Archaeology and the Biblical Record-Part 3

By: Dr. John Ankerberg, Dr. John Weldon; ©2003
The authors explain that carelessness and bias on the part of the archaeologist can negatively impact the conclusions drawn from a site. Regardless, they say, even with all the problems that can occur, archaeology has repeatedly confirmed the accuracy of the biblical record!

Archaeology and the Biblical Record—Part 3

The Problems of Archaeology (con’t)

There are also problems with the methodologies involved in excavation. When you crack an egg for breakfast you have to live with it—so if you want it “over easy” and not scrambled you have to be careful. Every archaeological site is unique, and once part of a site is disturbed, that experiment can never be redone. This underscores why the method­ological approach of the archaeologist is so important. To illustrate, problems have arisen not only from lack of proper techniques but from the archaeologist’s own methodological idiosyncrasies. For example, a good number of major excavations were conducted before 1936, prior to the development of the more sophisticated techniques currently employed. As a result,

The results of earlier excavations may be suspect…. Megiddo, Jericho, Shechem, Gezer, and the famed Tell el-Hesi are among these sites which have been re-excavated recently in order to clarify the work of the earlier excavations. [Tell el-Hesi, originally incorrectly identified with Lachish, was the 120-foot mound near Gaza where, in 1890, Sir Flinders Petrie introduced the first steps toward stratigraphical excavation. This greatly increased interest in Palestinian excavation in that prior to this time, mounds were usually considered natural formations rather than archaeological deposits.] Undoubtedly the final results of other earlier excavations will be reevaluated in the future through similar operations.[1]

Archaeologists themselves can sometimes be the source of the problem, either by nature or nurture:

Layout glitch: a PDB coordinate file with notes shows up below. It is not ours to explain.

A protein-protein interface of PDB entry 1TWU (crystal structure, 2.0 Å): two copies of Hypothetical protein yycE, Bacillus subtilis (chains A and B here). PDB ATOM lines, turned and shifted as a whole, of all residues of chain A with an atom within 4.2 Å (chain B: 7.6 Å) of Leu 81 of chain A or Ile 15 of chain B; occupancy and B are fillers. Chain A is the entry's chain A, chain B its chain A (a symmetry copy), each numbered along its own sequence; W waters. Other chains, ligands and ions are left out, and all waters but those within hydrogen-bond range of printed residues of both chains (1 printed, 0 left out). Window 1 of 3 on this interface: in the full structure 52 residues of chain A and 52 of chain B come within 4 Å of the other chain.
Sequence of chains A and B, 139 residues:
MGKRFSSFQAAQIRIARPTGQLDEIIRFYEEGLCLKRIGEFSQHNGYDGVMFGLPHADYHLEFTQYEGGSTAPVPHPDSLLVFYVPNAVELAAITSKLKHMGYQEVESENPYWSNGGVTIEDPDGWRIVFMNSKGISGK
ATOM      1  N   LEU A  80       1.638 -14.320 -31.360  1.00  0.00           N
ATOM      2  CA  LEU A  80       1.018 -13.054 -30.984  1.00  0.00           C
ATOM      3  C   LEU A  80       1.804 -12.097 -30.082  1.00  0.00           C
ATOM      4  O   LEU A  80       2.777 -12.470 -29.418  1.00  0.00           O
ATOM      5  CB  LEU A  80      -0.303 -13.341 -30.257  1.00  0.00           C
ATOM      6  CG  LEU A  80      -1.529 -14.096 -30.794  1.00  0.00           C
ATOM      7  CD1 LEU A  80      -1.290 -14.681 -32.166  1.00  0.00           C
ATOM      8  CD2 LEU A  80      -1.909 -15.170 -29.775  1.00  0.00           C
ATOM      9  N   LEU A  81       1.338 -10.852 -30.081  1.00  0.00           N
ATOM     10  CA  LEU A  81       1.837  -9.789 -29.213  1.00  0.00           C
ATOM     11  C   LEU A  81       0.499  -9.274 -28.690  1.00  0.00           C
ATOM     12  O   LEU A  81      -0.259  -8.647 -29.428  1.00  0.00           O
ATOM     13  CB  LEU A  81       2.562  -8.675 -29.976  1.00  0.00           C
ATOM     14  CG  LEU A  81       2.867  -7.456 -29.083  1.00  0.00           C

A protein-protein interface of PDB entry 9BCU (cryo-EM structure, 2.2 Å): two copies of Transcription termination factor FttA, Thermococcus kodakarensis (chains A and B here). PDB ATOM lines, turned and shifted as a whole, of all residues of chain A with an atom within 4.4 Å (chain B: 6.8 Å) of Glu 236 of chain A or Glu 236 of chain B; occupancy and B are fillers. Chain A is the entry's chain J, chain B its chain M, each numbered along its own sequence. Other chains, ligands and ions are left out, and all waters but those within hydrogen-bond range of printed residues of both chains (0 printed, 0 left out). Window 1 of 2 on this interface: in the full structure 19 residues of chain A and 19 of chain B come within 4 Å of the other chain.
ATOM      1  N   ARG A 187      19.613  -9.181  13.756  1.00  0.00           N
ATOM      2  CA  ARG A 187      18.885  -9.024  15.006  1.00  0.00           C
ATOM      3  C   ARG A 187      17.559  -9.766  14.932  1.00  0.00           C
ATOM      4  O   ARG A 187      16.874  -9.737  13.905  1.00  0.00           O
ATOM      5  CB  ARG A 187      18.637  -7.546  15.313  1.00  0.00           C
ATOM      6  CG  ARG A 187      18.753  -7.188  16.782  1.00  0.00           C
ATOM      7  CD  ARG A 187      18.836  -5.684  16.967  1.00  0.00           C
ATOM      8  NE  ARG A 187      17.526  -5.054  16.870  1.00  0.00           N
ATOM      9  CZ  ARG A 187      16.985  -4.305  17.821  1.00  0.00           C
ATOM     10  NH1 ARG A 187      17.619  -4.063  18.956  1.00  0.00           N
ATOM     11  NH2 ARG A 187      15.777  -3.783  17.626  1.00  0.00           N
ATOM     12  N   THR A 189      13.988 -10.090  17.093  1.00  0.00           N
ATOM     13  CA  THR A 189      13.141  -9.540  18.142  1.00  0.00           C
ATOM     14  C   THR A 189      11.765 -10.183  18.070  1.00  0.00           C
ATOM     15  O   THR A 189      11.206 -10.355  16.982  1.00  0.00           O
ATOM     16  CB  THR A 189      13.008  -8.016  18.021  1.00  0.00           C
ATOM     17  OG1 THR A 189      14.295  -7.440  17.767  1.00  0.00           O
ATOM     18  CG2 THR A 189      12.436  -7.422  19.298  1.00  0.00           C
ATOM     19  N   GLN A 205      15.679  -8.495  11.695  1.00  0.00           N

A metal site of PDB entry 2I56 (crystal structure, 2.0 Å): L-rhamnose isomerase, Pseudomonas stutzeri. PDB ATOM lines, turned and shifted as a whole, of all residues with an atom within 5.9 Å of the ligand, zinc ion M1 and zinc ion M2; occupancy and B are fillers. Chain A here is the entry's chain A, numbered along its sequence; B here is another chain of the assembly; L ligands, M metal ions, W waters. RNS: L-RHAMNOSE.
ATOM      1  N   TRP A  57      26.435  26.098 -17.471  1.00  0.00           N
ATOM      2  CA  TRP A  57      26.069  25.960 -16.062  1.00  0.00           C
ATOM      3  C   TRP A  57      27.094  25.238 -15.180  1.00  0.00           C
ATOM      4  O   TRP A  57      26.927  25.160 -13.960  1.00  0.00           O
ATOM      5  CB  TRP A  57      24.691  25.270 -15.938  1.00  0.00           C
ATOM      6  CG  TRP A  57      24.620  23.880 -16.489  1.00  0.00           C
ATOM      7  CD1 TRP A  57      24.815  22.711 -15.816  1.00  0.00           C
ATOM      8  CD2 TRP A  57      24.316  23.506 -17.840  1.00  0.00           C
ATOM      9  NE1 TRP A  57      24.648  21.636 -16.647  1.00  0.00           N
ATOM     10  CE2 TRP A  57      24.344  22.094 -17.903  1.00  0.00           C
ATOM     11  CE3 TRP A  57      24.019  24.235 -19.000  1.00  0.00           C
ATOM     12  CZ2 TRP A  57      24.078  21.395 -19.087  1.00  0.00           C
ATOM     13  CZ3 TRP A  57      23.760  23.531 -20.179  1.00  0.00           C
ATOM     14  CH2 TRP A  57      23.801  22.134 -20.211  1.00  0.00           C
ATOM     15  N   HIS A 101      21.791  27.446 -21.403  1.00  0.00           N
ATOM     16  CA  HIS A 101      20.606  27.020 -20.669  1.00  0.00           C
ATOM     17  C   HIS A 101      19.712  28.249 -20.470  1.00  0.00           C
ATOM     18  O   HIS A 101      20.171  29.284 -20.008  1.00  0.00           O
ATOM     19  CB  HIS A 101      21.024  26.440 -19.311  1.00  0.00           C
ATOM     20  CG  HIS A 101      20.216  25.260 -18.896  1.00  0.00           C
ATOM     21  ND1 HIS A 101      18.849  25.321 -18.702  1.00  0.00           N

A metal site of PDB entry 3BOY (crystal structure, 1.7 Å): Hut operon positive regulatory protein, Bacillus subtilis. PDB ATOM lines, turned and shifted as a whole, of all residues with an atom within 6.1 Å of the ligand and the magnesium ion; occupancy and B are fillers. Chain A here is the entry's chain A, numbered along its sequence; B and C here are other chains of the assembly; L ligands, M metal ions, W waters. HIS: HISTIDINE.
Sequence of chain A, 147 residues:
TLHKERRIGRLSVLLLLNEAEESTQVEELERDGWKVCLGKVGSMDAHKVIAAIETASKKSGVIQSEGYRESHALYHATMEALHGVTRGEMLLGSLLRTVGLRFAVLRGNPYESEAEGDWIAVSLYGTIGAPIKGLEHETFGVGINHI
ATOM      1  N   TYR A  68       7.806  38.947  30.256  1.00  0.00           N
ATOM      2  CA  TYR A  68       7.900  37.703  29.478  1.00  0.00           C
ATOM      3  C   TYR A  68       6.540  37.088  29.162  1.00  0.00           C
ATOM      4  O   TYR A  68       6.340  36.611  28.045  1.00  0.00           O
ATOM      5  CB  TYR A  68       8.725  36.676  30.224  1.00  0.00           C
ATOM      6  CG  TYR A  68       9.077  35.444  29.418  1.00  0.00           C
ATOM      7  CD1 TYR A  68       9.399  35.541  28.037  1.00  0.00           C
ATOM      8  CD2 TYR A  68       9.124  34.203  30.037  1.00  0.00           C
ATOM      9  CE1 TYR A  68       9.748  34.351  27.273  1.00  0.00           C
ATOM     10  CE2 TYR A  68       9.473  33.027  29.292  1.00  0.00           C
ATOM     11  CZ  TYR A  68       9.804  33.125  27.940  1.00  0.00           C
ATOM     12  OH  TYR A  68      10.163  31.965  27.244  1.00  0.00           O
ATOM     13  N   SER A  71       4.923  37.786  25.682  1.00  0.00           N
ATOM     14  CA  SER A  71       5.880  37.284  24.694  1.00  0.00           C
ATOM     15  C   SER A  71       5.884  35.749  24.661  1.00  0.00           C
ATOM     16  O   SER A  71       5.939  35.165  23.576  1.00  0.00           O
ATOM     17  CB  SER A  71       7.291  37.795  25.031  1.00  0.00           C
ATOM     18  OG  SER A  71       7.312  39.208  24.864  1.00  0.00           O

In archaeology as in other fields, different individuals do things differently, and if any statement can be made about archaeologists generally it is that each one is strongly individualistic. Therefore no self-respecting individual will feel constrained to excavate his site according to an absolute standard that has been imposed upon him by an exterior source.[2]

Further, the archaeologist is

…inevitably a product of his times. The world in which he grew up and in which he functions has left its indelible mark upon him, and it affects not only what he is particularly interested in, in terms of his archaeological activities, but also how he understands and interprets what he finds. The general validity of this idea can be recognized by noting that Palestinian archaeology has gone through several phases in which the predominant interests of the investigators have undergone gradual modification.[3]

Besides those issues there are also problems associated with recording of the data:

The exact and meticulous recording that is required in modern archaeological research is also subject to manifold variations. No two excavations are going to employ, among other things, exactly the same recording forms, and the emphasis upon meticulousness will vary from dig to dig, again because archaeology is a distinctly human enterprise and because directors of digs are notoriously individualistic.[4]

To cite an example, the importance of pottery analysis as a key to chronology is still evolving as a method. Thus, “only occasionally are shurds profiled by cutting them with a ceramic saw so that a clean, sharp surface is observed and recorded.”[5] And there are

additional problems associated with photography, recording of ecological data, and many other important details.[6]